You can download the service pack here.
BUG0262922: While a VHD file is being copied, its vDisk becomes “Private Mode” on the PVS console of another host.
BUG0285549 Targets HA failover or rebalancing may fail when multiple NIC’s are used for PVS on the servers.
BUG0284631: When target local cache fails over to server side, the cache mode in BNIStack and that in the database is not consistent.
BUG0284672 Streamprocess crashes when many targets login and reconnect, causing corruption on the booting target list
BUG0284389 Target randomly hangs at “No servers available for disk” message when booting many targets together and duplicate login request occurs
BUG0284386 StreamProcess randomly restarts if targets reconnect with invalid vdisk ID or as “unknown device” causing multiple “Record was not found” exceptions from DB access
BG0291849: Storage monitoring of Streamprocess should use different counters for READ/WRITE failures from pending read/write threads of a target
Citrix has released today an optimization guide for user logon for XenApp and XenDesktop.
The logon process for users accessing virtual desktops as delivered through Citrix XenDesktop or virtual applications as delivered through Citrix XenApp involves a variety of communication checkpoints and component interaction. Depending on the user environment and access location there can be an array of Citrix, Microsoft and possibly third-party components involved in the logon process. In order to optimize user productivity and enhance the overall virtual application and desktop experience, Citrix Consulting developed this white paper specifically focused on the logon process, common cause for logon delays and optimizations for improving the amount of time required to execute the logon process.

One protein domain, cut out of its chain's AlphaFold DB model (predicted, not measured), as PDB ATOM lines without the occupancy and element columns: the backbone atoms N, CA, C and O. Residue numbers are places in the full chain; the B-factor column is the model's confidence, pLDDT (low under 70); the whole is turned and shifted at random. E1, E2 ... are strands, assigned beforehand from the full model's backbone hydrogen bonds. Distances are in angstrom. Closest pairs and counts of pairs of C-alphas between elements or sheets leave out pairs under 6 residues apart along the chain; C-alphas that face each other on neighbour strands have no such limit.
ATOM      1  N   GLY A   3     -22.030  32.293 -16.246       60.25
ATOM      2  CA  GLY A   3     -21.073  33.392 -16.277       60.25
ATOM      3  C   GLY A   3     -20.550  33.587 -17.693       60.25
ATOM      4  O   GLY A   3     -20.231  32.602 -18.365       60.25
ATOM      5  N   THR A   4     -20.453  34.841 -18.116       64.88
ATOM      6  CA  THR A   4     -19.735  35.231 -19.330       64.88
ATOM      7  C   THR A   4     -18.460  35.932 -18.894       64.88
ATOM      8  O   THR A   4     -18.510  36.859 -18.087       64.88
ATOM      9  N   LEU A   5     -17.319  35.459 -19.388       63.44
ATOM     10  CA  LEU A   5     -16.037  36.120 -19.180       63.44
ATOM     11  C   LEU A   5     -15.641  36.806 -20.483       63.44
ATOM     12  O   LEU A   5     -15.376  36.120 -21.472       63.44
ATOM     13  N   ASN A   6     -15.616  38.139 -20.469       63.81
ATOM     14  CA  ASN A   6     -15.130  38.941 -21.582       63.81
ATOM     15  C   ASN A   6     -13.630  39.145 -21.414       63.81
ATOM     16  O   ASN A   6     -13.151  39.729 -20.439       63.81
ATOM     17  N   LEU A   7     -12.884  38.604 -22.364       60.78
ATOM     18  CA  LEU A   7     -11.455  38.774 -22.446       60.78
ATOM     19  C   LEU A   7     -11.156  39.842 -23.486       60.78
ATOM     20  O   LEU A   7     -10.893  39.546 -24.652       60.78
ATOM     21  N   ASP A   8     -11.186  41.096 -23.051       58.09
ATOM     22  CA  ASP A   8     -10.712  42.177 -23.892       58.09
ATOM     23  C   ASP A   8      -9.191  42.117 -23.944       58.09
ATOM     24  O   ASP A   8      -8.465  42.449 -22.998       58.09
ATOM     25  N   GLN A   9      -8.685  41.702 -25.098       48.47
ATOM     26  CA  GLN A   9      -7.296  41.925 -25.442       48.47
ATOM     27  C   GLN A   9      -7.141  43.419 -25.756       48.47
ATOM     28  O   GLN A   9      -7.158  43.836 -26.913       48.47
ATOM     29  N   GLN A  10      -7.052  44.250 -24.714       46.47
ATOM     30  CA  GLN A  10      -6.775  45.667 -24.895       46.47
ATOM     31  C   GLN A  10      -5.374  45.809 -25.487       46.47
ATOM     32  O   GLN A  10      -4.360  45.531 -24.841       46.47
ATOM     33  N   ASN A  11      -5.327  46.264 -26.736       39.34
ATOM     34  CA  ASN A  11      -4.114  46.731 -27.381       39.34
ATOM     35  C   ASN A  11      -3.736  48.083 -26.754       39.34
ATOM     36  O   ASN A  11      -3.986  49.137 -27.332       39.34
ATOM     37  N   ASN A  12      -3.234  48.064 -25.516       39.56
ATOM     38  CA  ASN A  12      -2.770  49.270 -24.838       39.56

For an administrator to assess the logon process within their respective environment, the administrator must ensure that they have a detailed understanding of the logon process. This paper outlines the logon process for XenApp and XenDesktop, with a particular focus on identifying those key areas that commonly slow down the logon process. Each step of the logon process and each piece of component communication is outline in detail. With a solid understanding of the logon process, the reader is then introduced to the common causes of logon delays. This section provides a high-level aggregate of the logon delays that Citrix Consultants have encountered on customer engagements.
You can download the complete guide here or view the original post here.